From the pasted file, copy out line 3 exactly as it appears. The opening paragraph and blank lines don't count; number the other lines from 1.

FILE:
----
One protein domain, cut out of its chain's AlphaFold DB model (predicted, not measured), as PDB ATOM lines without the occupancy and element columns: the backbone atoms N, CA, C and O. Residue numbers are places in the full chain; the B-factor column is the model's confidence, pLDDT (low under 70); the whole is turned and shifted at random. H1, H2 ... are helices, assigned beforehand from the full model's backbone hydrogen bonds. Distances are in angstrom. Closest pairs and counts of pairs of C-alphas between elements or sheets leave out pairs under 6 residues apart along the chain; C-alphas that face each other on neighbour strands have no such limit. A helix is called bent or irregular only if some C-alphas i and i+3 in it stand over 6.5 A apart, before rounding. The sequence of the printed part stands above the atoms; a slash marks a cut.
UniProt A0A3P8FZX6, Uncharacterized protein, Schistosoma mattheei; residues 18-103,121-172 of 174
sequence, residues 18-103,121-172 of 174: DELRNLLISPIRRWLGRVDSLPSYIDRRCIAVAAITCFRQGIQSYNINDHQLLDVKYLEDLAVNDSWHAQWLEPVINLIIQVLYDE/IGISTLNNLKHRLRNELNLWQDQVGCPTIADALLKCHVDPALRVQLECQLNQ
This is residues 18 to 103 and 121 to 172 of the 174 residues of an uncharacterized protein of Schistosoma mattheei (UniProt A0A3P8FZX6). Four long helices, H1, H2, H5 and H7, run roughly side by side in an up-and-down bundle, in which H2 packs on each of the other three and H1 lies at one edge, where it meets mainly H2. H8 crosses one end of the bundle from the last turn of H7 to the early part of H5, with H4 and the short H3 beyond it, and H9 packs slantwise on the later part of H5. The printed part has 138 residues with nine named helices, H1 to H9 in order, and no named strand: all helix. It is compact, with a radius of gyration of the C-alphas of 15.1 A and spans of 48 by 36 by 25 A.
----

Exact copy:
This is residues 18 to 103 and 121 to 172 of the 174 residues of an uncharacterized protein of Schistosoma mattheei (UniProt A0A3P8FZX6). Four long helices, H1, H2, H5 and H7, run roughly side by side in an up-and-down bundle, in which H2 packs on each of the other three and H1 lies at one edge, where it meets mainly H2. H8 crosses one end of the bundle from the last turn of H7 to the early part of H5, with H4 and the short H3 beyond it, and H9 packs slantwise on the later part of H5. The printed part has 138 residues with nine named helices, H1 to H9 in order, and no named strand: all helix. It is compact, with a radius of gyration of the C-alphas of 15.1 A and spans of 48 by 36 by 25 A.